Solomon R. Guggenheim Museum - 1071 Fifth Ave. @ 89th St.  From their site:  "'The Guggenheim is arguably [Frank Lloyd] Wright's most eloquent presentation and certainly the most important building of his late career.' -- Matthew Drutt"  Unfortunately, the outside is obscured because of restoration at this time; but its exhibitions go on. Pay-what-you-wish admission on Friday night. No photos inside allowed after ground floor.

Hudson River - a.k.a. the one forming the boundary of the West side of Manhattan, across from which you can see New Jersey.

International Center of Photography  -1133 Ave. of the Americas [a.k.a. 6th Ave.] at 43rd Street.  For shutterbugs of all ages, styles, tastes.

Intrepid Sea Air Space Museum  - West 46th St. & 12th Ave. (Pier 86).  Will close on October 1, 2006 for renovations.  Go now!

The Jewish Museum  - 1109 Fifth Ave. @ 92nd St.  One of New York's loveliest smaller museums, 3 blocks from the Guggenheim and 9 blocks from the Metropolitan, the Jewish Museum promotes the work of artists of Jewish heritage, and they are open on Mondays, when most other museums are closed.  (Note:  Check their website for closures for Jewish holidays, e.g., Yom Kippur, which falls this year on Monday, Oct. 2.)

Lincoln Center for the Performing Arts Inc  -  70 Lincoln Center Plaza ( Broadway, between  West 62nd and West 65th Streets ).   Plenty of Music, Film and Arts. NY Philharmonic, NY Opera, Juilliard School and Jazz at Lincoln Center. Buses M5, M7, M10, M11, M66, M104 all stop within one block of the Lincoln Center. Take #1 local train to the 66th Street station (Subway).   Lincoln Center Theatre is part of the Lincoln Center complex.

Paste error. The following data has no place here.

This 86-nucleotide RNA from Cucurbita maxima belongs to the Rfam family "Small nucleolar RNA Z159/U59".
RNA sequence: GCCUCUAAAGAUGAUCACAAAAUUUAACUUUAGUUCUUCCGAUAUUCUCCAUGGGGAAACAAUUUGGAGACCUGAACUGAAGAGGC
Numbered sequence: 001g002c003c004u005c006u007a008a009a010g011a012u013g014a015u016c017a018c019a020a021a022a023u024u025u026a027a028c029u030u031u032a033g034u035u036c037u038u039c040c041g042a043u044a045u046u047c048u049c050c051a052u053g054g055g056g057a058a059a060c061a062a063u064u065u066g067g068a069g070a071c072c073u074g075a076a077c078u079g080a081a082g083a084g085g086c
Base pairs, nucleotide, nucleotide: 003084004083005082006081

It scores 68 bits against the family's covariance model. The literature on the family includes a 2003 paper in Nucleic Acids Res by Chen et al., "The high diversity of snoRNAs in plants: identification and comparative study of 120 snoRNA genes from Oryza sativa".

Macy's Department Store - "The Largest Store in the World" is located on 34th Street between 6th and 7th Avenues, and takes up an entire NYC block.  There really is no other store like it.  Although the elevators are probably the slowest in New York, check out the escalators, which are near-antiques. The wooden escalators are really great to see and ride and they clack and clack as you ride them.

Go to the visitors services and they will give you a 10% discount just for being a visitor.

Madison Square Garden -  7th Avenue and West 31st Street, at Penn Station.

Metropolitan Museum of Art , 1000 Fifth Avenue at 82nd St. (along Central Park).  General Information: 212-535-7710. The grand dame of New York City museums (some would say the U.S.), it would take literally weeks to view the Met's collections in their entirety.  The Met is simply the best; there is no other like it.  If you don't go to any other art museum, please don't miss out on this one.  Knights' and kings' armor, antique musical instruments, modern/vintage/antique fashion, Chippendale chests; Greek, Roman, Egyptian, Buddhist, and Hindu icons and sculpture; ancient, byzantine, medieval wonders; Old Masters, photography old and new; Impressionism, Dadaism, Surrealism, Abstract Impressionism and all manner of works from everywhere in the world in between; marble sculptures so lifelike they may follow you like Mona Lisa's eyes.  Stained glass masters, including windows of Tiffany;  silver, jade, gold, pearls, iron, copper and steel; Calder and Miro, John Singer Sargent, Vuillard, Bonnard, Monet and Picasso.   African and Asian spiritual and ritual objects; porcelain, glass, tapestries, and a rooftop sculpture garden.  Breathtaking ancient Greek jewels, Egyptian papyri, and a tiny room of 15th century, Italian inlaid wooden paneling replicated in the "Studiolo from the Ducal Palace in Gubbio."  Tours and audio-tours in many foreign languages; several restaurants; hands-on children's programs; wheelchair accessible.  Utterly the finest gift shop in New York, no matter the size of your budget.  If you have not yet fallen in love, go to the Met.  It will sweep you off of your feet. Suggested admission: $20, admission is mandatory for everyone, but you pay what you want. Price is only a suggestion.